But let's talk best case scenario: an editor loves your book!
There are some variations, but typically the next step is second reads–someone else at the imprint reads your book as well–and then if all goes well, you go to acquisitions/committee. Second reads can be someone else in editorial, or someone in sales and marketing, publicity, etc. Ideally, when the second read also loves your project, that's another voice on your side in the acquisitions meeting. Not all editors need second reads to make a case, however–executive editors/heads of imprints typically don't.
Acquisitions works differently at every publisher/imprint but generally it is a meeting where everyone discusses whether or not to buy your book. Editorial, Sales & Marketing, Publicity, and in some cases the publisher (head of the imprint, etc.) are present, and everyone says their piece. In this meeting, the nitty gritty of sales and numbers matter. You, as a debut, of course don't have sales/numbers behind you, so the publisher will consider similar books in the market/on their list. When you are not a debut–and especially if you've self-published or small press published in the past–this is where middling sales can hurt you (and this is why agents urge writers to seriously consider how they choose to debut).
If all goes well: acquisitions says yes! The editor can offer! *throws confetti*
If not: sometimes you can get all the way to acquisitions and get a "no." It is DEVASTATING. On the one hand, you should be proud/happy: you made it that far! And if you can get to acquisitions once, usually you can get there again. Buttttttt in the moment, that consolation feels pretty meaningless. I am here, offering you a hug, and a glass of your preferred beverage. It sucks.
But, bringing it back to the happy place: what happens when they want to buy your book? The editor will make an offer via your agent. Then your agent will CALL. When that phone rings and you see your agent's name, it is the most magical moment. Agents typically only call with good news (and almost ALL agents call in this case).
Now sometimes, you'll get a series of calls from your agent. The first may be the good news that you are going to second reads, or acquisitions. Then finally, the offer call. Your agent will tell you the terms and let you ask questions. Often, they'll tell you the terms and say "I plan on negotiating that," at which point you fist pump the air and start building a shrine to your amazing agent. This is where agents shine. Their job is to negotiate and get you the best possible deal.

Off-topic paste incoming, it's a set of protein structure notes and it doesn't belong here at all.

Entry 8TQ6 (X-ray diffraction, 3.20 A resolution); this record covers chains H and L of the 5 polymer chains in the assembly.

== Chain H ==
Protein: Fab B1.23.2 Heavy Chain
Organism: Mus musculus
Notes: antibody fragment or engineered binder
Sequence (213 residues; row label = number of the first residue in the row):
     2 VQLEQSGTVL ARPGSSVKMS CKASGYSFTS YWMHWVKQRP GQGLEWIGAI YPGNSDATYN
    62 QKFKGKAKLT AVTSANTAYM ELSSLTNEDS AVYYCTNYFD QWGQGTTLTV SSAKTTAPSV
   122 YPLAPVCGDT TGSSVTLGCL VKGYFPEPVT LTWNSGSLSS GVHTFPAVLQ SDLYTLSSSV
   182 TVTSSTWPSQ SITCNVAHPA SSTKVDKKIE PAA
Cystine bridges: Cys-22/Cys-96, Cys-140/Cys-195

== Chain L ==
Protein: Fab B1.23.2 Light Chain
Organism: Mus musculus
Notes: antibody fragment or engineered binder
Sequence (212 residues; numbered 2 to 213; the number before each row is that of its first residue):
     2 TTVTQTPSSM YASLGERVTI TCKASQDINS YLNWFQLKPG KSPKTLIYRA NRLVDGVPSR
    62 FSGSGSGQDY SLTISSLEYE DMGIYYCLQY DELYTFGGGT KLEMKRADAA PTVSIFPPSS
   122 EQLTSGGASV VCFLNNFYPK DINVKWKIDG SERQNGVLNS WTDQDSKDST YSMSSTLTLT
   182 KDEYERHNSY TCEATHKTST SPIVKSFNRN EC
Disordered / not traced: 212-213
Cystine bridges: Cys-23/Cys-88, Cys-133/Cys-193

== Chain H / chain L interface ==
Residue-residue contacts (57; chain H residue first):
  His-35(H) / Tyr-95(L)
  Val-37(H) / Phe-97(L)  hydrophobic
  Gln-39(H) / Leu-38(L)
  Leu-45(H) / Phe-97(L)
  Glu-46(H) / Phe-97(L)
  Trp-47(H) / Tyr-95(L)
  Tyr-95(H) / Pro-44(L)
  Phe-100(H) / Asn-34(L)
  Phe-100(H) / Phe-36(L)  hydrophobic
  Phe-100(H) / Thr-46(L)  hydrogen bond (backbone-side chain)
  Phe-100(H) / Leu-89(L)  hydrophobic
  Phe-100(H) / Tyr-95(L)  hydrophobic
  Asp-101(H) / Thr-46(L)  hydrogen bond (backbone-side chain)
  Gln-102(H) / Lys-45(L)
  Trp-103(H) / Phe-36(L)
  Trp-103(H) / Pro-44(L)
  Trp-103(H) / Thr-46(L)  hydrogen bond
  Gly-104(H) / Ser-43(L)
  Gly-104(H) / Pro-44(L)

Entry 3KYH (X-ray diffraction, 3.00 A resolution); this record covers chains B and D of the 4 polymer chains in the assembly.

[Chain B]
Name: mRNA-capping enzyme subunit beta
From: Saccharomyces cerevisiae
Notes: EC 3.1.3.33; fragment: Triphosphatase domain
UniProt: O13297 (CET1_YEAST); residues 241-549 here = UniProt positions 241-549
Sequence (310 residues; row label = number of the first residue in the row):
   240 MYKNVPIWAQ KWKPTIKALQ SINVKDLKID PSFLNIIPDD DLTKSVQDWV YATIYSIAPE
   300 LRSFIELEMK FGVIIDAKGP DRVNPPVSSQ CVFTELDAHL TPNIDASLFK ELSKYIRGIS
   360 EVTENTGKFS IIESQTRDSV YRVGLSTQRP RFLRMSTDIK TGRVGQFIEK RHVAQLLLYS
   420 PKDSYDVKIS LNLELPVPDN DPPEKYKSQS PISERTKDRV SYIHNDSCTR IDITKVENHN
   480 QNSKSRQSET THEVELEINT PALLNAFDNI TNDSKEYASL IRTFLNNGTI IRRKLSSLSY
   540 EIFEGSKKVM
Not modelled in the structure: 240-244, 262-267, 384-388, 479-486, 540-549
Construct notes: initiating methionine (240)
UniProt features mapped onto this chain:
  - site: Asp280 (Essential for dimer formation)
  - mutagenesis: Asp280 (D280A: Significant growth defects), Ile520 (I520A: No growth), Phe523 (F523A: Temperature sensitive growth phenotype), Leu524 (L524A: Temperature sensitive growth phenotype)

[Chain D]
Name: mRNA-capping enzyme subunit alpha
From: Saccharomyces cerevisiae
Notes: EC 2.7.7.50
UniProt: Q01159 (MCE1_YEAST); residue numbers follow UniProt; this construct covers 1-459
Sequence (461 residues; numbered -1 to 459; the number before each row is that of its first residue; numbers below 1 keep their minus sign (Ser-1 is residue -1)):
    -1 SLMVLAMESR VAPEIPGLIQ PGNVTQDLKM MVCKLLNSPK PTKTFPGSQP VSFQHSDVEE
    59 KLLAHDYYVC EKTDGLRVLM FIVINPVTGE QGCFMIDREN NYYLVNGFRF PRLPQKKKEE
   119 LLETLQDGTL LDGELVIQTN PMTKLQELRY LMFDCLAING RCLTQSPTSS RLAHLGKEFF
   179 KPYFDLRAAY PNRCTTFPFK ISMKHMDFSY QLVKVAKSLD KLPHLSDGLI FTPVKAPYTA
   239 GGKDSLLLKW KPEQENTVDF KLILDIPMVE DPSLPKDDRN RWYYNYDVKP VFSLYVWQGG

There are a few variations of special deal situations:
A pre-empt is when a house offers you a usually generous offer with favorable terms and says "accept our offer now and pull your book from every other editor who has it." If you're happy with the terms (which your agent CAN negotiate)/house, you can say YES and it's a done deal! Or, you can turn it down. Sometimes turning down a pre-empt is the best choice. Sometimes, accepting a pre-empt is the best choice. Ask your agent questions! They are here to guide you.
An auction is when multiple houses all want the book and they engage in a bidding war for it. You'll hear auction thrown around as a splashy term for big books that everyone wanted. Sometimes there are a bunch of houses involved, sometimes only two. Typically, an auction will drive up the offer amount and will give your agent leverage to negotiate favorable terms. Usually your agent will set up calls so you can talk to each of the offering editors to help make your decision. Caveat: some agents leave the decision to you.
Others manage the auction process themselves and will let you know who won–usually the highest bidder/most favorable contract terms. Like not sharing editor names on submission, this is a style/fit thing: ASK ON YOUR OFFER CALL how the agent prefers to handle auctions, or if you have a choice.
But! Usually, you just get an offer. They say it only takes one, and that is TRUE and you don't need a fancy deal situation to get an amazing offer from an amazing house with an editor who loves your book.
Want to know more about what happens when you get a book deal? Stayed tuned for Book Deals & Marketing, which will start publishing soon!
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#HowToAuthor: Agents & SubmissionNon-Fiction
Advice for writing book-shaped things and getting them traditionally published. This series will cover everything from querying to agent fit, to building a platform and marketing yourself.